Weyl's inequality

From Wikipedia, the free encyclopedia
Jump to: navigation, search

In mathematics, there are at least two results known as Weyl's inequality.

Weyl's inequality in number theory[edit]

In number theory, Weyl's inequality, named for Hermann Weyl, states that if M, N, a and q are integers, with a and q coprime, q > 0, and f is a real polynomial of degree k whose leading coefficient c satisfies

|c-a/q|\le tq^{-2},\,

for some t greater than or equal to 1, then for any positive real number \scriptstyle\varepsilon one has

\sum_{x=M}^{M+N}\exp(2\pi if(x))=O\left(N^{1+\varepsilon}\left({t\over q}+{1\over N}+{t\over N^{k-1}}+{q\over N^k}\right)^{2^{1-k}}\right)\text{ as }N\to\infty.

This inequality will only be useful when

q < N^k,\,

for otherwise estimating the modulus of the exponential sum by means of the triangle inequality as \scriptstyle\le\, N provides a better bound.

Weyl's inequality in matrix theory[edit]

In linear algebra, Weyl's inequality is a theorem about the changes to eigenvalues of a Hermitian matrix that is perturbed. It is useful if we wish to know the eigenvalues of the Hermitian matrix H but there is an uncertainty about the entries of H. We let H be the exact matrix and P be a perturbation matrix that represents the uncertainty. The matrix we 'measure' is \scriptstyle M \,=\, H \,+\, P.

The theorem says that if M, H and P are all n by n Hermitian matrices, where M has eigenvalues

\mu_1 \ge \cdots \ge \mu_n\,

and H has eigenvalues

\nu_1 \ge \cdots \ge \nu_n\,

and P has eigenvalues

\rho_1 \ge \cdots \ge \rho_n\,

then the following inequalities hold for \scriptstyle i \,=\, 1,\dots ,n:

\nu_i + \rho_n \le \mu_i \le \nu_i + \rho_1\,

More generally, if \scriptstyle j+k-n \,\ge\, i \,\ge\, r+s-1,\dots ,n, we have

\nu_j + \rho_k \le \mu_i \le \nu_r + \rho_s\,

If P is positive definite (that is, \scriptstyle\rho_n \,>\, 0) then this implies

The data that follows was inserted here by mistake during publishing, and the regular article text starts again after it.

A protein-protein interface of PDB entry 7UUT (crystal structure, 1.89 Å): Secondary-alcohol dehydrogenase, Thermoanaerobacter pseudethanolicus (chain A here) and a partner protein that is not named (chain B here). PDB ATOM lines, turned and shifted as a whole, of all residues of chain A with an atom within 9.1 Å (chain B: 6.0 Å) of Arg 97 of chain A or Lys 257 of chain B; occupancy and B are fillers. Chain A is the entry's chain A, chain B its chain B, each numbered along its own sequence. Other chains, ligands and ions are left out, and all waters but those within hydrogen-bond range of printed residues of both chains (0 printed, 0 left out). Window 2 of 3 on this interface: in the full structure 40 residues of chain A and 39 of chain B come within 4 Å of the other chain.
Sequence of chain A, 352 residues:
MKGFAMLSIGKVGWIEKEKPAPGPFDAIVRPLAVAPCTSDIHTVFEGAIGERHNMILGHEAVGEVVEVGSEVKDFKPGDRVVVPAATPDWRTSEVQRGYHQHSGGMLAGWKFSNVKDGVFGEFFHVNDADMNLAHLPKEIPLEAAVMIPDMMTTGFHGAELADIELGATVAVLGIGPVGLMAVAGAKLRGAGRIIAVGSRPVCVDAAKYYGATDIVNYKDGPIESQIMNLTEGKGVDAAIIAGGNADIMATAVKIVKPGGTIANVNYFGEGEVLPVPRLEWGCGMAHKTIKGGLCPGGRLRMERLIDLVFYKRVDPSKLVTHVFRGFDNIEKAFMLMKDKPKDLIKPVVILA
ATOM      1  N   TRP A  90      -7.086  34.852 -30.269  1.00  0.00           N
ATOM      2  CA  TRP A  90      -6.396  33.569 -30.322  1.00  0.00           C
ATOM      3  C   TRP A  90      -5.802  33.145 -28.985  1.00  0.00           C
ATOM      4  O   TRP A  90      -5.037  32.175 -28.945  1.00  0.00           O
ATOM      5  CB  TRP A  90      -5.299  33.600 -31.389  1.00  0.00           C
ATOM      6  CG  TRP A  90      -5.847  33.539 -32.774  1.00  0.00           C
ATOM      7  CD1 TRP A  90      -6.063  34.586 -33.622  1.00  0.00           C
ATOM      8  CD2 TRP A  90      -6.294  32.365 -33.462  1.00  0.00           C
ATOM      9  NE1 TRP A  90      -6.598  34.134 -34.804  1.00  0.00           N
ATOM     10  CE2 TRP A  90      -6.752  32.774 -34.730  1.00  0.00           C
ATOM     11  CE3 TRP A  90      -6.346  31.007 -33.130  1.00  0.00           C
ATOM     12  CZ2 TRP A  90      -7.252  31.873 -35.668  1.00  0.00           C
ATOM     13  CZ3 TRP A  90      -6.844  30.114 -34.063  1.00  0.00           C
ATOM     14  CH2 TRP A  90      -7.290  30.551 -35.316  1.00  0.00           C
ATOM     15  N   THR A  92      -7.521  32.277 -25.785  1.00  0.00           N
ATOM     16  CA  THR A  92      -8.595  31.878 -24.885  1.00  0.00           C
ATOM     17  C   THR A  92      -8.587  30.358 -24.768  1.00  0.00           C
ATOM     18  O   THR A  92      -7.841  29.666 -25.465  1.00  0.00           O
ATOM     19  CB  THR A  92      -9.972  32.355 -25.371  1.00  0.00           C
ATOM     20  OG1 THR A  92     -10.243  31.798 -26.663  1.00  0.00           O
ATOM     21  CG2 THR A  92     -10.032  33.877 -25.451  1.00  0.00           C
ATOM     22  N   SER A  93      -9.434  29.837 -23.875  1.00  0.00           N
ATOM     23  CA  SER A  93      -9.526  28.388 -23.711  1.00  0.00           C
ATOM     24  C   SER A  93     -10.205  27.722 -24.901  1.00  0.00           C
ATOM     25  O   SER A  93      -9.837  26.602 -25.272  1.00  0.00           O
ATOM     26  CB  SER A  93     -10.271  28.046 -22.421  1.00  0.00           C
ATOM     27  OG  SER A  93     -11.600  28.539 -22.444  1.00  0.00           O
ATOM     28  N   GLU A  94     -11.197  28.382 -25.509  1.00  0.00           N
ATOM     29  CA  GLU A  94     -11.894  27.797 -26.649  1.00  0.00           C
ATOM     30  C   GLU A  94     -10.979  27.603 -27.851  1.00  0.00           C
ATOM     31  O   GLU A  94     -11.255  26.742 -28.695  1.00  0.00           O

\mu_i > \nu_i \quad   \forall i = 1,\dots,n.\,

Note that we can order the eigenvalues because the matrices are Hermitian and therefore the eigenvalues are real.


Estimating perturbations of the spectrum[edit]

Assume that we have a bound on P in the sense that we know that its spectral norm (or, indeed, any consistent matrix norm) satisfies \|P\|_2 \le \epsilon. Then it follows that all its eigenvalues are bounded in absolute value by \epsilon. Applying Weyl's inequality, it follows that the spectra of M and H are close in the sense that

|\mu_i - \nu_i| \le \epsilon \qquad \forall i=1,\ldots,n.

Weyl's inequality for singular values[edit]

The singular values {σk} of a square matrix M are the square roots of eigenvalues of M*M (equivalently MM*). Since Hermitian matrices follow Weyl's inequality, if we take any matrix A then its singular values will be the square root of the eigenvalues of B=A*A which is a Hermitian matrix. Now since Weyl's inequality hold for B, therefore for the singular values of A.[1]

This result gives the bound for the perturbation in singular values of a matrix A caused due to perturbation in A.


  1. ^ Tao, Terence. "254A, Notes 3a: Eigenvalues and sums of Hermitian matrices". Terence Tao's blog. Retrieved 25 May 2015. 


  • Matrix Theory, Joel N. Franklin, (Dover Publications, 1993) ISBN 0-486-41179-6
  • "Das asymptotische Verteilungsgesetz der Eigenwerte linearer partieller Differentialgleichungen", H. Weyl, Math. Ann., 71 (1912), 441–479